Big Brothers Big Sisters agreement a Canadian first

Bruce MacDonald (left), president and CEO of Big Brothers Big Sisters of Canada and Flying Dust First Nation Chief Jim Norman sign the agreement.

By Mac Christie

Flying Dust First Nation has signed a landmark agreement with Big Brothers and Big Sisters of Canada, the first of its kind in the country.

The agreement, signed Oct. 23, will see children from Flying Dust be mentored by older students from Carpenter High School and Jonas Samson Junior High as part of an in-school mentoring program.

Bruce MacDonald, president and CEO of Big Brother Big Sisters of Canada said the organization is looking forward to the program.

“It’s about fostering a connection between the older kids and the younger kids,” he said.

MacDonald added what makes the program unique is that normally Big Brothers Big Sisters of Canada works through a local agency, but this is the first time it’s signed an agreement with a band council.

“We’re hoping to use this as a pilot, that wen can learn from it and then share the successes,” he noted. “That will allow us introductions to other band councils across the country.

“In many northern areas we don’t have agencies.”

Rico Mirasty, education manager at Flying Dust, said the goal of the program is to build relationships, not only among older and younger students, but between the City of Meadow Lake and Flying Dust.

“I want the students in town to feel welcome at our school,” he said of Kopahawkenum School.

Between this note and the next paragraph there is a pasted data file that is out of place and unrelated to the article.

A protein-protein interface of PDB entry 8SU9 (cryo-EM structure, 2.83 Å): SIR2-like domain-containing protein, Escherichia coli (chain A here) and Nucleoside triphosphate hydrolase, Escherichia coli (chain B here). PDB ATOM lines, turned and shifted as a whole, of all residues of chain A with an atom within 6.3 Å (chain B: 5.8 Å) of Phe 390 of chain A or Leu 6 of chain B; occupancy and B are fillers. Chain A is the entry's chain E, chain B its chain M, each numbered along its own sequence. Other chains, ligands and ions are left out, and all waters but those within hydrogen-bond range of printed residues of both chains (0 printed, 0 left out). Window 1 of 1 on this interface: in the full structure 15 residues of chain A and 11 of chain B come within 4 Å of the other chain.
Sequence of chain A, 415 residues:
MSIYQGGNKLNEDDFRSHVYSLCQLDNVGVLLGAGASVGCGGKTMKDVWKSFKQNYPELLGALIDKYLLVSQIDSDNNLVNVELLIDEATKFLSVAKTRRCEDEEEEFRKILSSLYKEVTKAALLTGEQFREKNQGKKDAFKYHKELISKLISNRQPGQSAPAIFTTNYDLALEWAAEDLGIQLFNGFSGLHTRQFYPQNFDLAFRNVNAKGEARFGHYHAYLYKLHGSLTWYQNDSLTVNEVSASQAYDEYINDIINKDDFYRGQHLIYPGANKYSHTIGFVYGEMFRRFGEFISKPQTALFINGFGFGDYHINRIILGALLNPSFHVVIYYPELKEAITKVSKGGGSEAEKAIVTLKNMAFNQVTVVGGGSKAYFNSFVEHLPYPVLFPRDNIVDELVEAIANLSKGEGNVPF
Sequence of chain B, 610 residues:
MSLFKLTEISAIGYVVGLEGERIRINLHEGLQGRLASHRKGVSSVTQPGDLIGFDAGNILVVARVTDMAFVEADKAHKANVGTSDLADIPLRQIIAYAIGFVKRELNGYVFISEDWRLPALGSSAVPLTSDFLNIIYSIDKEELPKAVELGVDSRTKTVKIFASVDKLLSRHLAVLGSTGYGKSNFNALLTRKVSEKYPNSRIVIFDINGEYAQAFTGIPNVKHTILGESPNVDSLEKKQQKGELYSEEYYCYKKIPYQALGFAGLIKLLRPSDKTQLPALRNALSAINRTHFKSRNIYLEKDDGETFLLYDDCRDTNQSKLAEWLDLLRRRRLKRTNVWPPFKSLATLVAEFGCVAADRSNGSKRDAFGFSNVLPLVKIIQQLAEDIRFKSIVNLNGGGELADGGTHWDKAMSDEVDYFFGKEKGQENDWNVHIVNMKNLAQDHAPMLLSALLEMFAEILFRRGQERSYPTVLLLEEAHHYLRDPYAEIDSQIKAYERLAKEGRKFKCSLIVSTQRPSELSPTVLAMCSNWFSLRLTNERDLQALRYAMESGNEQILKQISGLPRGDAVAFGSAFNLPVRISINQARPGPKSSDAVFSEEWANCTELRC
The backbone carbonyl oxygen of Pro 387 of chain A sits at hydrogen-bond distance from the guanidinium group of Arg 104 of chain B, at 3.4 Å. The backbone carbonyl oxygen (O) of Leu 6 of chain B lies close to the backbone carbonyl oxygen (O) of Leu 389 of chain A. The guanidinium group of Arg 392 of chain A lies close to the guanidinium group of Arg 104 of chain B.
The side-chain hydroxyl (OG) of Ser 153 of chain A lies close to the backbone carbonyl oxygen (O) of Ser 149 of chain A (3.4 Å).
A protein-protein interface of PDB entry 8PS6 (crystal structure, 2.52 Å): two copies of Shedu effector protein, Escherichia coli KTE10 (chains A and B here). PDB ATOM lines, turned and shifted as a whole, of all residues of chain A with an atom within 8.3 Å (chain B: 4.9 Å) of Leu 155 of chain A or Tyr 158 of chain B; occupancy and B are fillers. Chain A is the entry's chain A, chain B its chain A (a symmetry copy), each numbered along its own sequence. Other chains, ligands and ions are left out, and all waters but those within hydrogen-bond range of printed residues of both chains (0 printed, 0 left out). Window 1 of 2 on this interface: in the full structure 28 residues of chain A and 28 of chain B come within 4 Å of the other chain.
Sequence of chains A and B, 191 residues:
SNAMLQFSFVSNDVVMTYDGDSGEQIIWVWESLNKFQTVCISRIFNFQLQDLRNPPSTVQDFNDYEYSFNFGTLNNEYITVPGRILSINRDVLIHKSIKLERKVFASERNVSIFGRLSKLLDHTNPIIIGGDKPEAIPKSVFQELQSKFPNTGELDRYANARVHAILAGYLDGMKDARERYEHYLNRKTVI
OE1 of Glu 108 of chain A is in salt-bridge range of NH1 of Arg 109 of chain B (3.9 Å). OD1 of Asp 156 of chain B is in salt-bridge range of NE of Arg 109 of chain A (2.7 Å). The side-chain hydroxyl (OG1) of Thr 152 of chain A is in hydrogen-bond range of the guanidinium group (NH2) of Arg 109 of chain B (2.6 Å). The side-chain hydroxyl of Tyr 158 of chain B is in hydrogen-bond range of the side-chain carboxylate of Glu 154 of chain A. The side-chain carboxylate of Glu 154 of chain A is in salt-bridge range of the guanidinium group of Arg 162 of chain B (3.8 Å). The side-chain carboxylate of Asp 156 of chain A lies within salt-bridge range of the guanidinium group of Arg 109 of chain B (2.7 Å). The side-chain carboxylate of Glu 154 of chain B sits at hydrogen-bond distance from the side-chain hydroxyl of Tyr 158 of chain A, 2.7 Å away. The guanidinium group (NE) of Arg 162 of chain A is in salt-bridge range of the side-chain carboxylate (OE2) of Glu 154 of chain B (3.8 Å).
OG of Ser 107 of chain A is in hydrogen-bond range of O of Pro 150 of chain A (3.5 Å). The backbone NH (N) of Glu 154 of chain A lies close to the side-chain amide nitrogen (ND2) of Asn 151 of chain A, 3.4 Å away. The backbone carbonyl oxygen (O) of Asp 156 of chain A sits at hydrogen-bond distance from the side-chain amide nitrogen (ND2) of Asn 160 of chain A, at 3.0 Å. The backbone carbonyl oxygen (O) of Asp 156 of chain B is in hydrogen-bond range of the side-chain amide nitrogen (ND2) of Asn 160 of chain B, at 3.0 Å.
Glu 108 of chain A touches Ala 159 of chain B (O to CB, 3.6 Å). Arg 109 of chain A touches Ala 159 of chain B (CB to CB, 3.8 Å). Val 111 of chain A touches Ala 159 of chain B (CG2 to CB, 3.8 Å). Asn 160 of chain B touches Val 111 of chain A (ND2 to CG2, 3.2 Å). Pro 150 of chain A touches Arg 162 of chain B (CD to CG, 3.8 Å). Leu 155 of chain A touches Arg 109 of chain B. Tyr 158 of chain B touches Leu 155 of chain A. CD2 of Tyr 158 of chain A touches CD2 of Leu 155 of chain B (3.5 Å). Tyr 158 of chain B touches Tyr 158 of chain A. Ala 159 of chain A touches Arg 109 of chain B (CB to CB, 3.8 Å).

Mirasty noted Flying Dust received funding for a one year program, which will expire July 29, 2012, through the First Nations and Inuit Youth Employment Strategy. The funding was used to hire a youth co-ordinator to run the program.

The position is cost-shared by Big Brothers Big Sisters.

While the program is focused on students from Flying Dust, including those that attend Jubilee and Lakeview schools, Mirasty hopes to have non-First Nations mentors as well.

“If we can get non-First Nations students helping our students at Flying Dust, that’s going to be a positive thing for us.”

The mentors could would in a variety of capacities, Mirasty added, from helping with intramural programs, to working with kids in hockey programs, and even academically.

The program was originally proposed over a year ago when Ben Voss, CEO of Meadow Lake Tribal Council Resource Development suggested Flying Dust as an option.

“We were talking about looking for a partner and he said, “You know what? Why don’t I have a quick conversation (with Flying Dust)?” MacDonald recalled of Voss, who serves on the organization’s board. “There was interest there, and away we went.”

While the funding is only secured for the rest of this year, about 160 school days, MacDonald would like to see the partnership continue, something Mirasty echoed.

“I don’t know how it’s going to go, we’ll have to evaluate the program one June comes along,” he said. “But I’d like to see it continue if the funding is available.”


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